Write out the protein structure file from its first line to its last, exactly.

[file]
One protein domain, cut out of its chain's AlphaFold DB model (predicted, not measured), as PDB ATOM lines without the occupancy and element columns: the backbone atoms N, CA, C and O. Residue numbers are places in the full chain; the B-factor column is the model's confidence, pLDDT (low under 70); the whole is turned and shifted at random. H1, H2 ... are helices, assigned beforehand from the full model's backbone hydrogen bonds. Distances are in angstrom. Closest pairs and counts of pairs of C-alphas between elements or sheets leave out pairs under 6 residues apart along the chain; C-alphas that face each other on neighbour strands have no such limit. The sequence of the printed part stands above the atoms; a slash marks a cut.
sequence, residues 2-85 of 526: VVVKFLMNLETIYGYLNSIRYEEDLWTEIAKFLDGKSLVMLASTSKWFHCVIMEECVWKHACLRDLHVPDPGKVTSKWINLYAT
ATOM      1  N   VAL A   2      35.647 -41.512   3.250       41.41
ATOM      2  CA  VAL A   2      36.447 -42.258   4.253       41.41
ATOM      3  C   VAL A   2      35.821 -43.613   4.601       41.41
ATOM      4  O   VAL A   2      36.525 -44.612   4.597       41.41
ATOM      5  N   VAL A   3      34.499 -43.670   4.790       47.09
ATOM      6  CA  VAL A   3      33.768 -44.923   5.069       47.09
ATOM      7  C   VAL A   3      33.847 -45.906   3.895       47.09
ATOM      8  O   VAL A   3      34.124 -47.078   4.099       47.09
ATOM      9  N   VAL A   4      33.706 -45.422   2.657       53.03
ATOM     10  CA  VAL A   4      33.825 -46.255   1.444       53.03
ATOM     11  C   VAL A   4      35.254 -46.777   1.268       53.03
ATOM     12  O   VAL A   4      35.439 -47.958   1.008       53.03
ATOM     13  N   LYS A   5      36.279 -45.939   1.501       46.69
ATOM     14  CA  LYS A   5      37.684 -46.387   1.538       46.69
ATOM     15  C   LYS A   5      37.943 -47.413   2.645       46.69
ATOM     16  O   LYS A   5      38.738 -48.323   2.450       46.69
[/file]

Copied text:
One protein domain, cut out of its chain's AlphaFold DB model (predicted, not measured), as PDB ATOM lines without the occupancy and element columns: the backbone atoms N, CA, C and O. Residue numbers are places in the full chain; the B-factor column is the model's confidence, pLDDT (low under 70); the whole is turned and shifted at random. H1, H2 ... are helices, assigned beforehand from the full model's backbone hydrogen bonds. Distances are in angstrom. Closest pairs and counts of pairs of C-alphas between elements or sheets leave out pairs under 6 residues apart along the chain; C-alphas that face each other on neighbour strands have no such limit. The sequence of the printed part stands above the atoms; a slash marks a cut.
sequence, residues 2-85 of 526: VVVKFLMNLETIYGYLNSIRYEEDLWTEIAKFLDGKSLVMLASTSKWFHCVIMEECVWKHACLRDLHVPDPGKVTSKWINLYAT
ATOM      1  N   VAL A   2      35.647 -41.512   3.250       41.41
ATOM      2  CA  VAL A   2      36.447 -42.258   4.253       41.41
ATOM      3  C   VAL A   2      35.821 -43.613   4.601       41.41
ATOM      4  O   VAL A   2      36.525 -44.612   4.597       41.41
ATOM      5  N   VAL A   3      34.499 -43.670   4.790       47.09
ATOM      6  CA  VAL A   3      33.768 -44.923   5.069       47.09
ATOM      7  C   VAL A   3      33.847 -45.906   3.895       47.09
ATOM      8  O   VAL A   3      34.124 -47.078   4.099       47.09
ATOM      9  N   VAL A   4      33.706 -45.422   2.657       53.03
ATOM     10  CA  VAL A   4      33.825 -46.255   1.444       53.03
ATOM     11  C   VAL A   4      35.254 -46.777   1.268       53.03
ATOM     12  O   VAL A   4      35.439 -47.958   1.008       53.03
ATOM     13  N   LYS A   5      36.279 -45.939   1.501       46.69
ATOM     14  CA  LYS A   5      37.684 -46.387   1.538       46.69
ATOM     15  C   LYS A   5      37.943 -47.413   2.645       46.69
ATOM     16  O   LYS A   5      38.738 -48.323   2.450       46.69